Night-time cardiac autonomic modulation as a function of sleep–wake stages is modified in otherwise healthy overweight adolescents

Rodrigo Chamorro, Cecilia Algarín, Oliver Rojas, Marcelo Garrido, Samuel Durán-Agüero, Leonardo Causa, Claudio Held, Betsy Lozoff, Raffaele Ferri, Patricio Peirano*

*Corresponding author for this work
2 Citations (Scopus)


Objective: Even though sympathetic dominance during the daytime period is well known, currently, scarce data exist on autonomic nervous system (ANS) regulation during sleep in pediatric obesity. We aimed to evaluate sleep cardiac ANS regulation in normal-weight (NW) and overweight and obese (OW) adolescents. Patients/methods: In this study, 60 healthy adolescents (15.7 ± 0.7 years) belonging to a birth cohort since infancy were classified based on body mass index percentiles criteria as: OW (N = 27) or NW (N = 33). Sleep was evaluated by polysomnography (PSG) during two consecutive in-lab overnight sessions. Non-rapid eye movement (non-REM) sleep stages (stages 1, 2, and slow-wave sleep [SWS]), rapid eye movement (REM) sleep, and wakefulness (Wake) were scored. R-waves were detected automatically in the electrocardiographic (ECG) signal. An all-night heart rate variability analysis was conducted in the ECG signal, with several time- and frequency-domain measures calculated for each sleep–wake stage. Sleep time was divided into thirds (T1, T2, T3). The analysis was performed using a mixed-effects linear regression model. Results: Sleep organization was comparable except for reduced REM sleep percentage in the OW group (p < 0.04). Shorter R–R intervals were found for all sleep stages in the OW group; time-domain measured standard deviation of all R–R intervals (RRSD) was lower during stage 2, SWS and REM sleep (all p < 0.05). The square root of the mean of the sum of the squares of differences between adjacent R–R intervals (RMSSD) was also lower only during wake after sleep onset (WASO) in T1 and T3 (p < 0.05). The OW group had increased very low- and low-frequency (LF) power during WASO (in T1 and T2), and LF power during stage 2 and REM sleep (in T2). During WASO in the OW group, high-frequency (HF) power was lower (in T1 and T2), and LF/HF ratio was higher (in T2, p < 0.007). Conclusions: Several sleep-stage-dependent changes in cardiac autonomic regulation characterized the OW group. As sleep-related ANS balance was disturbed in the absence of concomitant metabolic alterations in this sample of otherwise healthy OW adolescents, their relevance for pediatric obesity should be further explored throughout development.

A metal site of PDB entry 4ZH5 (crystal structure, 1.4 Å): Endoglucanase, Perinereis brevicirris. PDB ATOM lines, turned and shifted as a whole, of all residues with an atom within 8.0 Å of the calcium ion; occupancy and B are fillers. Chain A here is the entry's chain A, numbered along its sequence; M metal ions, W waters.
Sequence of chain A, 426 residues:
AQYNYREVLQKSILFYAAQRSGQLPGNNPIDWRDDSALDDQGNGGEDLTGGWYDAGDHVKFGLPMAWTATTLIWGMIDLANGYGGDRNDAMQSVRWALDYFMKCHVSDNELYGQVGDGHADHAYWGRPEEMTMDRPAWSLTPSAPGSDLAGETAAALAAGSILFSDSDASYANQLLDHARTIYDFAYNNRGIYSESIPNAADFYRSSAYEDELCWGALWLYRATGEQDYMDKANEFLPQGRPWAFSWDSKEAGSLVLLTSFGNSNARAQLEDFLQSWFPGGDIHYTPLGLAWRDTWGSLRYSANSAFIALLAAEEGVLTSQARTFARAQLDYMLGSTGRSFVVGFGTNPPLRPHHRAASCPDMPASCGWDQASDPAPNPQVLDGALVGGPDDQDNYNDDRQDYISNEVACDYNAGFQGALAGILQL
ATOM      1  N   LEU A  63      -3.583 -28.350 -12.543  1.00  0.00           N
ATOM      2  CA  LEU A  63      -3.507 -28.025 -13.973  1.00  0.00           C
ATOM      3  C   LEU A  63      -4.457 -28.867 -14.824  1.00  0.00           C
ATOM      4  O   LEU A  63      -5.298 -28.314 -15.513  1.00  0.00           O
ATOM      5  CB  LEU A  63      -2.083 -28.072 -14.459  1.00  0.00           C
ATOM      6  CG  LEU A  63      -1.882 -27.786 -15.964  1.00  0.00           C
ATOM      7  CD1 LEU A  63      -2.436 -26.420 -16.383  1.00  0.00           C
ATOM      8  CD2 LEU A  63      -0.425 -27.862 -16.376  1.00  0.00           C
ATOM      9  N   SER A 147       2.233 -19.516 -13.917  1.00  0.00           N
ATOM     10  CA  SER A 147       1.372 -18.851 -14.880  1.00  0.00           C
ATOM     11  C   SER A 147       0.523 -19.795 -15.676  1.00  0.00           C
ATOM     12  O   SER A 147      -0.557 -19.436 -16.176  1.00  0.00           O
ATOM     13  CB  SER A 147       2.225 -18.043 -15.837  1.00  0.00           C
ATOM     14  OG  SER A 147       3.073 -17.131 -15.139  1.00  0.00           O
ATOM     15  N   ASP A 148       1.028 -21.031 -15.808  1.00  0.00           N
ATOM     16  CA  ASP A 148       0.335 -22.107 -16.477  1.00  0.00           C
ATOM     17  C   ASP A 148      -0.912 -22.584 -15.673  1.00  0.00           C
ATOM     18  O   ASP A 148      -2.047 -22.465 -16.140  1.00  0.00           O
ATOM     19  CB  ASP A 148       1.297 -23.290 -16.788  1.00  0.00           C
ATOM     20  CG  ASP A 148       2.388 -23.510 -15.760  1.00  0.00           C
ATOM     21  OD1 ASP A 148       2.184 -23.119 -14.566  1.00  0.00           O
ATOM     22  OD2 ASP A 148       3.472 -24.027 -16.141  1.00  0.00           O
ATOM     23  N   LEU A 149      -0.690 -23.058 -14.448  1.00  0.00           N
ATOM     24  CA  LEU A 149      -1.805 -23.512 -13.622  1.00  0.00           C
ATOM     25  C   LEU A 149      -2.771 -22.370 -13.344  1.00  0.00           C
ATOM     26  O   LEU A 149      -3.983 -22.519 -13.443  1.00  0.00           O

Original languageEnglish
JournalSleep Medicine
Pages (from-to)30-36
Number of pages7
Publication statusPublished - 12.2019


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